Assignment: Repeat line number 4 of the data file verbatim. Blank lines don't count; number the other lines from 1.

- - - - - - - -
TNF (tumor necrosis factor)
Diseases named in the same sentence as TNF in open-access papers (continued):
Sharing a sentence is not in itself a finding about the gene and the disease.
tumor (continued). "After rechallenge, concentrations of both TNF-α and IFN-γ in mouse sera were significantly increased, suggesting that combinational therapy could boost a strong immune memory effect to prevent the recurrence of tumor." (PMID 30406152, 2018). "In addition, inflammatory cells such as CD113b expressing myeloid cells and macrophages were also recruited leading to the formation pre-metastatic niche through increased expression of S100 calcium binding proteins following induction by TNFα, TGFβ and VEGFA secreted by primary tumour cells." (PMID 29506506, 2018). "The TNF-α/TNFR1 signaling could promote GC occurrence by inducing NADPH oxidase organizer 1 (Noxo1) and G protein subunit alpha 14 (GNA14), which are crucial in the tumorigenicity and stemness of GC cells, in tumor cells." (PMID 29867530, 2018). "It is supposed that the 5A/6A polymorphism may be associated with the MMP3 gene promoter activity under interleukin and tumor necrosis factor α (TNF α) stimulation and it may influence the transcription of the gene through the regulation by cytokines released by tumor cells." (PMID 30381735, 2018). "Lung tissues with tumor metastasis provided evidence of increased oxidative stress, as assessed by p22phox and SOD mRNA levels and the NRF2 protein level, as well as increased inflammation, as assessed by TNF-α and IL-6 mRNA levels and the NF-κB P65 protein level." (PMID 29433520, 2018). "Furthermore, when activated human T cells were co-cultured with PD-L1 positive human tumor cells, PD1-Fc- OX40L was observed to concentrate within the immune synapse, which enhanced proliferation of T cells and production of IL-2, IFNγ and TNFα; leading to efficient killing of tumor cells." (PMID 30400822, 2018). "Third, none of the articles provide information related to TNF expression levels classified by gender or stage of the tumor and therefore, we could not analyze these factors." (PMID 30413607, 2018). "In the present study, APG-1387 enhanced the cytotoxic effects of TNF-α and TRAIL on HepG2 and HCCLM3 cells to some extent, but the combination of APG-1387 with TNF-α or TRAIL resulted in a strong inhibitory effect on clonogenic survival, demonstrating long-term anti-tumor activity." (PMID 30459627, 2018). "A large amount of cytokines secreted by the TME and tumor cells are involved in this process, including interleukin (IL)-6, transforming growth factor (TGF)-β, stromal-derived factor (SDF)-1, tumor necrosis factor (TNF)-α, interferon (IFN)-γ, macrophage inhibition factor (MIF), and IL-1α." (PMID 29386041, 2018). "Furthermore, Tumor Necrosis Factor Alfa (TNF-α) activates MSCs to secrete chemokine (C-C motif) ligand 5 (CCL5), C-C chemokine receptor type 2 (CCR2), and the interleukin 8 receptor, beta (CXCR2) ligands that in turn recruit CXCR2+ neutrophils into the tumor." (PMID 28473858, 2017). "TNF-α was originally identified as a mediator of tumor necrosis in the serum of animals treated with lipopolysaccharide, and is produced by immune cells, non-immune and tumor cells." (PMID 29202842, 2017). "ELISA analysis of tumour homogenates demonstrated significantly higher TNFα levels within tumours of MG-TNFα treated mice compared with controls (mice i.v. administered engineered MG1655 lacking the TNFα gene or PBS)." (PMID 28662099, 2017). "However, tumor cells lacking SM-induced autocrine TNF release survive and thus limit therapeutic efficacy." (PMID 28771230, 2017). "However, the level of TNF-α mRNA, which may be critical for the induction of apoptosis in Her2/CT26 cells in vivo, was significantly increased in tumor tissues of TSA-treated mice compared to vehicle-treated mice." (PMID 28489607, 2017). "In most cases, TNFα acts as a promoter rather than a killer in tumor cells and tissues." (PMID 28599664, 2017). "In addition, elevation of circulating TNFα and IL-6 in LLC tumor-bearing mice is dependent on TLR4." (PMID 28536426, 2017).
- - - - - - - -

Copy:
tumor (continued). "After rechallenge, concentrations of both TNF-α and IFN-γ in mouse sera were significantly increased, suggesting that combinational therapy could boost a strong immune memory effect to prevent the recurrence of tumor." (PMID 30406152, 2018). "In addition, inflammatory cells such as CD113b expressing myeloid cells and macrophages were also recruited leading to the formation pre-metastatic niche through increased expression of S100 calcium binding proteins following induction by TNFα, TGFβ and VEGFA secreted by primary tumour cells." (PMID 29506506, 2018). "The TNF-α/TNFR1 signaling could promote GC occurrence by inducing NADPH oxidase organizer 1 (Noxo1) and G protein subunit alpha 14 (GNA14), which are crucial in the tumorigenicity and stemness of GC cells, in tumor cells." (PMID 29867530, 2018). "It is supposed that the 5A/6A polymorphism may be associated with the MMP3 gene promoter activity under interleukin and tumor necrosis factor α (TNF α) stimulation and it may influence the transcription of the gene through the regulation by cytokines released by tumor cells." (PMID 30381735, 2018). "Lung tissues with tumor metastasis provided evidence of increased oxidative stress, as assessed by p22phox and SOD mRNA levels and the NRF2 protein level, as well as increased inflammation, as assessed by TNF-α and IL-6 mRNA levels and the NF-κB P65 protein level." (PMID 29433520, 2018). "Furthermore, when activated human T cells were co-cultured with PD-L1 positive human tumor cells, PD1-Fc- OX40L was observed to concentrate within the immune synapse, which enhanced proliferation of T cells and production of IL-2, IFNγ and TNFα; leading to efficient killing of tumor cells." (PMID 30400822, 2018). "Third, none of the articles provide information related to TNF expression levels classified by gender or stage of the tumor and therefore, we could not analyze these factors." (PMID 30413607, 2018). "In the present study, APG-1387 enhanced the cytotoxic effects of TNF-α and TRAIL on HepG2 and HCCLM3 cells to some extent, but the combination of APG-1387 with TNF-α or TRAIL resulted in a strong inhibitory effect on clonogenic survival, demonstrating long-term anti-tumor activity." (PMID 30459627, 2018). "A large amount of cytokines secreted by the TME and tumor cells are involved in this process, including interleukin (IL)-6, transforming growth factor (TGF)-β, stromal-derived factor (SDF)-1, tumor necrosis factor (TNF)-α, interferon (IFN)-γ, macrophage inhibition factor (MIF), and IL-1α." (PMID 29386041, 2018). "Furthermore, Tumor Necrosis Factor Alfa (TNF-α) activates MSCs to secrete chemokine (C-C motif) ligand 5 (CCL5), C-C chemokine receptor type 2 (CCR2), and the interleukin 8 receptor, beta (CXCR2) ligands that in turn recruit CXCR2+ neutrophils into the tumor." (PMID 28473858, 2017). "TNF-α was originally identified as a mediator of tumor necrosis in the serum of animals treated with lipopolysaccharide, and is produced by immune cells, non-immune and tumor cells." (PMID 29202842, 2017). "ELISA analysis of tumour homogenates demonstrated significantly higher TNFα levels within tumours of MG-TNFα treated mice compared with controls (mice i.v. administered engineered MG1655 lacking the TNFα gene or PBS)." (PMID 28662099, 2017). "However, tumor cells lacking SM-induced autocrine TNF release survive and thus limit therapeutic efficacy." (PMID 28771230, 2017). "However, the level of TNF-α mRNA, which may be critical for the induction of apoptosis in Her2/CT26 cells in vivo, was significantly increased in tumor tissues of TSA-treated mice compared to vehicle-treated mice." (PMID 28489607, 2017). "In most cases, TNFα acts as a promoter rather than a killer in tumor cells and tissues." (PMID 28599664, 2017). "In addition, elevation of circulating TNFα and IL-6 in LLC tumor-bearing mice is dependent on TLR4." (PMID 28536426, 2017).